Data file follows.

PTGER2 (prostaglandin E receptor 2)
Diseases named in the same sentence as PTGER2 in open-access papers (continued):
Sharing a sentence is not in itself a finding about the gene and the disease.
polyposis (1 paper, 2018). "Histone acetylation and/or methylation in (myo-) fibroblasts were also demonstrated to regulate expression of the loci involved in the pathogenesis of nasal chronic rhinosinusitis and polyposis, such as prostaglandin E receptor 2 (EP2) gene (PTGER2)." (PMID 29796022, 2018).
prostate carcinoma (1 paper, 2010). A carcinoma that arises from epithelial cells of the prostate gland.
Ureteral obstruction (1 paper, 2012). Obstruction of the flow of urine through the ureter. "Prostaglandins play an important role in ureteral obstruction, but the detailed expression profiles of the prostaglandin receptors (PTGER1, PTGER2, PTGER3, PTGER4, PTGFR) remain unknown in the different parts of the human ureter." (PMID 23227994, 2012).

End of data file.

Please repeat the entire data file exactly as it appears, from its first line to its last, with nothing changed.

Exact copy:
PTGER2 (prostaglandin E receptor 2)
Diseases named in the same sentence as PTGER2 in open-access papers (continued):
Sharing a sentence is not in itself a finding about the gene and the disease.
polyposis (1 paper, 2018). "Histone acetylation and/or methylation in (myo-) fibroblasts were also demonstrated to regulate expression of the loci involved in the pathogenesis of nasal chronic rhinosinusitis and polyposis, such as prostaglandin E receptor 2 (EP2) gene (PTGER2)." (PMID 29796022, 2018).
prostate carcinoma (1 paper, 2010). A carcinoma that arises from epithelial cells of the prostate gland.
Ureteral obstruction (1 paper, 2012). Obstruction of the flow of urine through the ureter. "Prostaglandins play an important role in ureteral obstruction, but the detailed expression profiles of the prostaglandin receptors (PTGER1, PTGER2, PTGER3, PTGER4, PTGFR) remain unknown in the different parts of the human ureter." (PMID 23227994, 2012).